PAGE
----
Tuesday, July 10, 2007

The THIRD, Count 'Em, THIRD Carnival of All Substances

And here we are. Has anyone seen this movie? That's Seth Rogen playing pot-head Ben Stone, a do-nothing stoner who hangs out with his stoner friends and goes to clubs or works on a pornographic web site, his fresh idea that's already been done.

But one day he's exceedingly lucky. He meets gorgeous Alison Scott (Katherine Heigl) and she's so drunk she has sex with him, and you can guess the rest of the story. Suffice it to say the movie thinks it's Parenthood, but it's not.

I had a nice dinner party recently and 8 of the 9 guest had seen Knocked Up. All opinions ranged from liking to loving it. I have a problem watching people get stoned or be stoned like that, and I also have a problem watching people have sex, so I gave it the minority 2 thumbs down.

It's so cringe to me and why would I volunteer to cringe.

Recovery posts sometimes make you cringe. But from what I understand, most people LOVE it. So without further ado, here's a fantastic, smart bunch of sober bloggers, The 3rd Carnival of All Substances.

We're starting with a fabulous pic of the boring, empty, but amazingly beautiful state of North Dakota. Scout tells us that she couldn't possibly wait to leave N. D. as a kid, but now waxes nostalgic, affectionately remembering that flat-line horizon. Scout, dear, this is just the way it is, sorry. And wasn't that where they filmed Close Encounters? And why do I think of rattle snakes when I think of N.D.?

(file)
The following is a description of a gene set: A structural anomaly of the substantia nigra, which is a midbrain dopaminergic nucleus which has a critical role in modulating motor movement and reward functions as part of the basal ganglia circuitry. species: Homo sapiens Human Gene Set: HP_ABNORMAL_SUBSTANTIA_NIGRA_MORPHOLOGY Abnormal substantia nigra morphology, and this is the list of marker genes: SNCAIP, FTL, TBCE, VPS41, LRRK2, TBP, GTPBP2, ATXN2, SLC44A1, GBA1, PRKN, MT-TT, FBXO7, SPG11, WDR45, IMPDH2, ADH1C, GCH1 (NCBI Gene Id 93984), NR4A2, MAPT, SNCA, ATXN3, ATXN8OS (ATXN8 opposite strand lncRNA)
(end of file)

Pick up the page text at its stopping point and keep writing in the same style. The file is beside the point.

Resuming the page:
Scout's completed 11 years, mazal tov (you know what that means, right, not the mazal tov, but the 11 years--we're talking 11 sober years). Congrats Scout.

Bill, over at Addiction Recovery Basics has a great list of irrational core beliefs that royally mess with your self-esteem (personality, life, relationships. . . all kinds of nasty realities). He's my kind of cognitive doc, puts the compulsive into compulsive behavior--for our purposes, using.

Vicarious Rising inspires, as always, with Hope Says Yes When Nobody Asked, a Laotian proverb. I really like the picture and the thought.

Meg at You and Me are Floating on a Tidal Wave, always eloquent, reminds us withMASK that a combination of speed and alcohol makes for a high with more than a little rock and roll. It can bring out the tiger in you, a less than likable tiger, unfortunately. Makes my bruise on the face post pale by comparison.

Denial can't last forever, unfortunately, and over at The Practice of Recovery you'll learn that following a rude awakening, some people take the first step in the 12-step program. This is tough cringe stuff at its best, but don't let it scare you away from AA.

At some point in your life, if you need it, you'll know it.

By including food addictions I'm way overfed with submissions. But check them out. How about starting with Emotional Freedom and weight loss without cravings? If Karen's method doesn't work, remind me to hypnotize you the old fashioned way with a hanging watch on a gold chain.

Next up is JoLynne's post at The Fit Shack, on addiction pyramids. Makes me want to stop eating altogether, seriously.

Isabella Mori, one of our very with it mental heatlth professional bloggers fills us in on Step 3 (and some of you don't even care how many there are, right?). But this is great. She says,
Step 3 reads "made a decision to turn our will and our lives over to the care of G-d as we understood G-d." How can someone who does not believe in G-dgod use this step?